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It’s definitely a priority for us and we’ve been working collaboratively with the U.S. and our other partners. The prime minister announced two years ago that Canada would join Horizon Europe [the EU’s research funding program] as an associate member. And that will require the research funded by Horizon Europe to be openly accessible. So, it’s an international movement and hopefully we will be able to speed up the deployment in Canada as well.

You have a young scientists advisory group. What were some of the things from that group that influenced your work?

They made us aware of the impact of the pandemic on young people who are studying, whose internships were interrupted, whose research was interrupted and I think it informed government actions. But also, there’ve been a lot of conversations and exchanges around things that matter a lot to them, such as the environment. They’ve been called upon by other organizations within government and outside government. They’ve written a memo for CIFAR [Canadian Institute for Advanced Research] on the next big ideas and questions. They’ve also been working on a science and research strategy for Canada from their perspective, and that hopefully will be released later in September.

They’ve seen firsthand how science can impact policy. So they have a better understanding of how governments work and where science and evidence can weigh in and in what form.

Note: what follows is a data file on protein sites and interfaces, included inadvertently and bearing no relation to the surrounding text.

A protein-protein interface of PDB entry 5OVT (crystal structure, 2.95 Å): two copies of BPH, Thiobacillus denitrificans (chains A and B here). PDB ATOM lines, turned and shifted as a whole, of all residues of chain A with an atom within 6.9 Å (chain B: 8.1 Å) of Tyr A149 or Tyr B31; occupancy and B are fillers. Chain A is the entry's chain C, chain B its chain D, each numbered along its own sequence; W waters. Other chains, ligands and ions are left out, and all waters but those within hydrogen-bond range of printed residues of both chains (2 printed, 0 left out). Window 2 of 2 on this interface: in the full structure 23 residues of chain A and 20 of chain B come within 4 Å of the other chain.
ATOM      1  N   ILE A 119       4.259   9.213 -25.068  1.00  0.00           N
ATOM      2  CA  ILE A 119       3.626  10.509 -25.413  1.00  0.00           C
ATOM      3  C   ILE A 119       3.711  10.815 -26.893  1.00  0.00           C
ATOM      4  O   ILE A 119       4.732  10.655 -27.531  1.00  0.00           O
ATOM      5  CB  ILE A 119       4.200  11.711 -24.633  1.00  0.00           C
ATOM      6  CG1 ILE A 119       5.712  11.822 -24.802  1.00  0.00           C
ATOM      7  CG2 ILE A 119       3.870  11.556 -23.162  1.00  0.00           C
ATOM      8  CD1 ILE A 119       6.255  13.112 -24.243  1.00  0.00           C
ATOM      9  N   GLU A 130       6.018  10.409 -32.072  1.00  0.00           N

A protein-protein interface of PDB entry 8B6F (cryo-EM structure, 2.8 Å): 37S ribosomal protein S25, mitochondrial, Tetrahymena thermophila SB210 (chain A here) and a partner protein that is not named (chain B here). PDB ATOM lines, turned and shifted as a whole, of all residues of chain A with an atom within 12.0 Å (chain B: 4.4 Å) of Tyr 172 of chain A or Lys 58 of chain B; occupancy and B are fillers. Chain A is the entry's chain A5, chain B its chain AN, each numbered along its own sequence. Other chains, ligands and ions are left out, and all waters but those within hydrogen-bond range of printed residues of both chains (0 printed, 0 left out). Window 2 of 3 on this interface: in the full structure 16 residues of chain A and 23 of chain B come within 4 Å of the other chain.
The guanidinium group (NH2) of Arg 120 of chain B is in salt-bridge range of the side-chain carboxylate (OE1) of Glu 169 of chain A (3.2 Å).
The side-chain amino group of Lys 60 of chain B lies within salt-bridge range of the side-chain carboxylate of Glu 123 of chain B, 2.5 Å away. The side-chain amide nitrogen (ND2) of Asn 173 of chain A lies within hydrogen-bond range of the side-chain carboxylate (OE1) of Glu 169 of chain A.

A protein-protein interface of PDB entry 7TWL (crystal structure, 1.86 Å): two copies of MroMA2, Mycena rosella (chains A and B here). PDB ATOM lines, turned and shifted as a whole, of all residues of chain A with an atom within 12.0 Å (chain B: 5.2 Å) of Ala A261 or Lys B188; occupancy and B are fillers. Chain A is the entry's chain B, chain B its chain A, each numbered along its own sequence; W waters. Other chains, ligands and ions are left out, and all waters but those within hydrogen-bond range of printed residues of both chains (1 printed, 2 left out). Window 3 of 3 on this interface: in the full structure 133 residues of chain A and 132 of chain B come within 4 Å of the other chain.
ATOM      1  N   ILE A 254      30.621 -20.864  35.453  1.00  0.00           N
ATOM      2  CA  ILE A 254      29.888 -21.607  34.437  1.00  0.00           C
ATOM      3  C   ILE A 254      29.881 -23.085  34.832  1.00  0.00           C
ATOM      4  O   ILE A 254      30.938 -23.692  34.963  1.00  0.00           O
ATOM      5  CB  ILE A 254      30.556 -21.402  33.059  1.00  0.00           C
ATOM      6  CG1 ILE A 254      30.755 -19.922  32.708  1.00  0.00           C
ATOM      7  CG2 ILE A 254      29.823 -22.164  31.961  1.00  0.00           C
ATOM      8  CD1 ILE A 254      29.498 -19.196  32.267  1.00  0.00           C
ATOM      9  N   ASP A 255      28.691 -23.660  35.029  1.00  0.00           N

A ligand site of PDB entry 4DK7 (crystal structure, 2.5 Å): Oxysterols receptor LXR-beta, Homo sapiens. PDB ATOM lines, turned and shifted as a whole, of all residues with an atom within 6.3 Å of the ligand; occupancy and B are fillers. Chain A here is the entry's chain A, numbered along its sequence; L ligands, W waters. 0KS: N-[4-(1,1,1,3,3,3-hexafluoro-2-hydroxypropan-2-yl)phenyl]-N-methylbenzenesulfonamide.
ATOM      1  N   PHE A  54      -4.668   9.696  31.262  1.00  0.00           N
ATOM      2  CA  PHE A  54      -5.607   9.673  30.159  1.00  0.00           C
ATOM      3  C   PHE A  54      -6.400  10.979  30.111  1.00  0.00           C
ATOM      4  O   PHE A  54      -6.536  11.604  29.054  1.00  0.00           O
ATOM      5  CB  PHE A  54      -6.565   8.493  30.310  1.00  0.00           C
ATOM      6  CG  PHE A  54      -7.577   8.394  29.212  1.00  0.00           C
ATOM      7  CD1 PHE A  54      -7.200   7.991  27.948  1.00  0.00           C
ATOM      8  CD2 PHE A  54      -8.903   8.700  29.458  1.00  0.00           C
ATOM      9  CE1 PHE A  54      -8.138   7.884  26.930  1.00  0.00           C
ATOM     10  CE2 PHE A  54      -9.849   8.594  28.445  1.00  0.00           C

The biggest issue animating young scientists now is the campaign to increase funding for graduate students and postdocs. How important is it that young researchers get more support to do their work?

I’m very happy to say that I am fully on board with their demands. The role of graduate students and postdocs in the science ecosystem is not sufficiently appreciated. They’re the ones doing the work in the lab, making the discoveries. It’s just totally unacceptable for society not to make sure that they have proper compensation and proper living conditions, because they’re already making huge contributions to society. We have a problem if young people stop being interested in doing research – people don’t realize that research will significantly slow down, if not come to a stop. If we value science and knowledge and research as a society, we have to put our money where our mouth is.

What was the role of the office of the chief science adviser in shaping the response to the COVID-19 pandemic?